Protestants without Reformation
To call today’s believers as evangelicals and Protestants is a great disservice to the great cloud of Reformed martyr-witnessesâ€”Hus, Tyndale, Hugh Latimer (c. 1487-1555), Nicholas Ridley (c. 1500-55), Cranmer, the Reformed Waldensians, the French Huguenots, and thousands of othersâ€”because everything that they have died for have been marginalized, lost or altogether rejected. R. C. Sproul thus indicts current “evangelicals”:
So as we head into the twentieth-first century, it is no longer safe to assume that if a person calls himself an evangelical that he is committed to the battle cries of the Protestant Reformers, either to sola Scriptura or to sola fide. Signs everywhere indicate that evangelicals are disowning the heritage bequeathed to them by their Reformation forebears. And the church is none the better for it, prompting some to say we are entering a new Dark Ages.
What then should be the label? Since I was part of the 60s-70s culture, the Jesus Movement by the Jesus People, which evolved into Jesus Freaks, come to the forefront. Although originally from the 60s, “Jesus Freaks” is still contemporary since DC Talk and the Newsboys revived it in song. Much of the Jesus Freaks culture is now mainstream, with its contemporary worship, Pentecostalism, dispensational premillennialism, revivalism, and parachurch outreach, all of which produced the present megachurches. So then wouldn’t the label neo-Jesus Freaks fit today’s “evangelicals”?
In the 16th century, evangelical Reformers recovered the gospel and protested against the errors and corruption of the Church. In the 21st century, churches have largely jettisoned the evangelical gospel and protest against nothing, for as Dietrich Bonhoeffer once said, the dominant religion in America (and in the rest of “Christendom”) is “Protestantism without the Reformation.”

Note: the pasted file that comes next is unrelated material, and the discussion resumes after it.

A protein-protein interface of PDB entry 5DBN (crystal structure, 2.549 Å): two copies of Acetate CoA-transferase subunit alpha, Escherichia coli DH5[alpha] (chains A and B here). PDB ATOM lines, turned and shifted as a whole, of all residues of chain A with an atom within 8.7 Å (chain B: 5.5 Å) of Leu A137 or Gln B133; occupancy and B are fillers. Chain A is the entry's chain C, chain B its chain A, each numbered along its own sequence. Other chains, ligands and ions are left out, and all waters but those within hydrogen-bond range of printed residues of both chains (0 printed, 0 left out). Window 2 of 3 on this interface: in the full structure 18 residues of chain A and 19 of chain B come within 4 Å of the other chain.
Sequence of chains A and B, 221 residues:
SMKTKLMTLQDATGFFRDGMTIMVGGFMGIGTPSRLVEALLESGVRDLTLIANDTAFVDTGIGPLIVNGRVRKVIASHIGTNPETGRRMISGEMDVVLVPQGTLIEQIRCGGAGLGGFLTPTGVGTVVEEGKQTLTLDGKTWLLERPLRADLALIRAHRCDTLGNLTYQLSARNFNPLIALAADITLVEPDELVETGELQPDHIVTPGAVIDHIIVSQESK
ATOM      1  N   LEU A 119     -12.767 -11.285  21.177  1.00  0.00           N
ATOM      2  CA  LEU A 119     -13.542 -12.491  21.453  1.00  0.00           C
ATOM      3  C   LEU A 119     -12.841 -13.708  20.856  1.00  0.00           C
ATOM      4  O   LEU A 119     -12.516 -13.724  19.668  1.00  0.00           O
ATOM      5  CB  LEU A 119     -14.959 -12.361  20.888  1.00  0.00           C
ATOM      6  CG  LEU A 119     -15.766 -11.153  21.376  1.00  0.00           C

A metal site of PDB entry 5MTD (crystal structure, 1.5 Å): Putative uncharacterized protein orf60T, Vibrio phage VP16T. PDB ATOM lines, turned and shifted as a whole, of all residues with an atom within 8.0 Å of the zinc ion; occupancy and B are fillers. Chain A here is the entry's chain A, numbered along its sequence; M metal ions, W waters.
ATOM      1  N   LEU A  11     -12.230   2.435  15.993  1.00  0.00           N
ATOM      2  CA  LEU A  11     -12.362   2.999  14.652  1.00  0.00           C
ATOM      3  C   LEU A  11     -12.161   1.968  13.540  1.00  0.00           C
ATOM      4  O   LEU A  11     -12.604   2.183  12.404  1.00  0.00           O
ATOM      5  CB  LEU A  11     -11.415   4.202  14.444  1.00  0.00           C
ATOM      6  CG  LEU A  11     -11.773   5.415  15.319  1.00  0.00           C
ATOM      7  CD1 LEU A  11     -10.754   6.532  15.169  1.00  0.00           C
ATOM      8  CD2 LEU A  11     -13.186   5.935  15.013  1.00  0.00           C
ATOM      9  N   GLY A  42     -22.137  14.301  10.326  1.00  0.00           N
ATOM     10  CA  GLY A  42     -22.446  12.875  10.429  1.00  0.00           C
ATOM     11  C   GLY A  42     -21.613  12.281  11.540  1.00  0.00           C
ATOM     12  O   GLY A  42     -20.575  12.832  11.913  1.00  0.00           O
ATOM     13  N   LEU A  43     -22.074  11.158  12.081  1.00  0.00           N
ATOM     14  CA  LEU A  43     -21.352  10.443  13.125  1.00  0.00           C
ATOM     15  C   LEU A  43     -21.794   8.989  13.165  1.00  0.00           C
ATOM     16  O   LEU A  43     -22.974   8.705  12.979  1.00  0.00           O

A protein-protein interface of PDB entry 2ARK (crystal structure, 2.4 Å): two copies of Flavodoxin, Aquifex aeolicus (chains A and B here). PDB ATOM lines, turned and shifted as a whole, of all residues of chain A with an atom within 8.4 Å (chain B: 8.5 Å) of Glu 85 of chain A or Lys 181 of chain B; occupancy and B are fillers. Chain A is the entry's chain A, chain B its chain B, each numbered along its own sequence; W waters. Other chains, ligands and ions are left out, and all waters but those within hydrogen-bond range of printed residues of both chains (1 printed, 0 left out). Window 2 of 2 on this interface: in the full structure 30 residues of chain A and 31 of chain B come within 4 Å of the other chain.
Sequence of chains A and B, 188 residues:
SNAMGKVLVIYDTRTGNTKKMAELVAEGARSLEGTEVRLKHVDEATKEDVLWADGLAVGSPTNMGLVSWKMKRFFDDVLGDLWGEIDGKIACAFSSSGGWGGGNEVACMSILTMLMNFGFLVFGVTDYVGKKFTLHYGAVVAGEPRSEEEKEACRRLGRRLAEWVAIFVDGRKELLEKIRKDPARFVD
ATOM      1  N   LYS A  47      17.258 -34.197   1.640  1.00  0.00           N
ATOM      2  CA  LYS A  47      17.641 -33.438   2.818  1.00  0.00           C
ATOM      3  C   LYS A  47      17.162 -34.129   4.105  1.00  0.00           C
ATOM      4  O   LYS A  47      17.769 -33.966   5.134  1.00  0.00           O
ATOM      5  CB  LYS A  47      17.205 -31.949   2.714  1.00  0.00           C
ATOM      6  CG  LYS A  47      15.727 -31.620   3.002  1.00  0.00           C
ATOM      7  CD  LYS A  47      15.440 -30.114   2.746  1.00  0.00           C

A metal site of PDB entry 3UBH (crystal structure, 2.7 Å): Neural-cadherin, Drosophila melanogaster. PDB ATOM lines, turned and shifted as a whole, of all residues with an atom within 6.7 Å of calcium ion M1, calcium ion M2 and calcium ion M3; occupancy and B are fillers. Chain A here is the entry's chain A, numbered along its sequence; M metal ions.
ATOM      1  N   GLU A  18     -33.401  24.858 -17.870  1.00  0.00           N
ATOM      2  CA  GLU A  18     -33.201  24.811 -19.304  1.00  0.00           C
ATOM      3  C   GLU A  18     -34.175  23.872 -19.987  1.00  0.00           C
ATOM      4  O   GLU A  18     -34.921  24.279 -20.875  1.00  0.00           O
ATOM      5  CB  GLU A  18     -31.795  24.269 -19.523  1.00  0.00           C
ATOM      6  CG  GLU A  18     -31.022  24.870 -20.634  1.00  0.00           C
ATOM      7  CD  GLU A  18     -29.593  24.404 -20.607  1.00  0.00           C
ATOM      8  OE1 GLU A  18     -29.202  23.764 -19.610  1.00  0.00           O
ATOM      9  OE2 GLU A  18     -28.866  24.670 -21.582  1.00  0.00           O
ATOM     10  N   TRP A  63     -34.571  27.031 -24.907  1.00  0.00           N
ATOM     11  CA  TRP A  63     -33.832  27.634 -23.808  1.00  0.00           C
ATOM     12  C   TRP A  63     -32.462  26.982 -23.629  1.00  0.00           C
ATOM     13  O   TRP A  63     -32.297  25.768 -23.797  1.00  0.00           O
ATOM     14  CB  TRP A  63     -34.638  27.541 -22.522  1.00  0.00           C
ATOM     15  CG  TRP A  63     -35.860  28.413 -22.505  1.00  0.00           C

Zacharias Ursinus, Commentary on the Heidelberg Catechism, trans. and ed. by G. W. Willard (Phillipsburg: P&R, n.d.), 102.
 gospel. (2010). In Merriam-Webster Online Dictionary.
 Gerhard Kittel, Gerhard Friedrich, Geoffrey W. Bromiley, eds, Theological Dictionary of the New Testament (Grand Rapids: Eerdmans, 269).
 Michael S. Horton, â€œEvangelical Arminians: Option or Oxymoron,â€ Modern Reformation 1:3 (May/June 1992).
 This historical account of the Protestation at Speier taken from Schaff, Philip. History of the Christian Church (Grand Rapids: Eerdmans, 1979, repr of 1910 ed), 361-2, and S. M. Houghton, Sketches from Church History (Carlisle, PA: Banner of Truth Trust, 1980), 94-95.
 B. B. Warfield, Selected Shorter Writings, vol. 2 (Nutley, NJ: P&R, 1973), 665-6. Quoted in Iain H. Murray, Evangelicalism Divided (Carlisle, PA: Banner of Truth, 2000), x.
 W. G. T. Shedd, The Presbyterian Review, January 1886 (Edinburgh: T. & T. Clark), 187. Quoted in Iain H. Murray, Evangelicalism Divided (Carlisle, PA: Banner of Truth, 2000), ix-x.
 Michael Horton, â€œTo Be or Not To Be: The Uneasy Relationship between Reformed Christianity and American Evangelicalism,â€ Modern Reformation 17:6 (Nov-Dec 2008).
 Horton, â€œEvangelical Arminians.â€
 R. C. Sproul, Gary L. W. Johnson, R. Fowler White, Whatever Happened to the Reformation? (Phillipsburg, NJ: P&R, 2001), 11.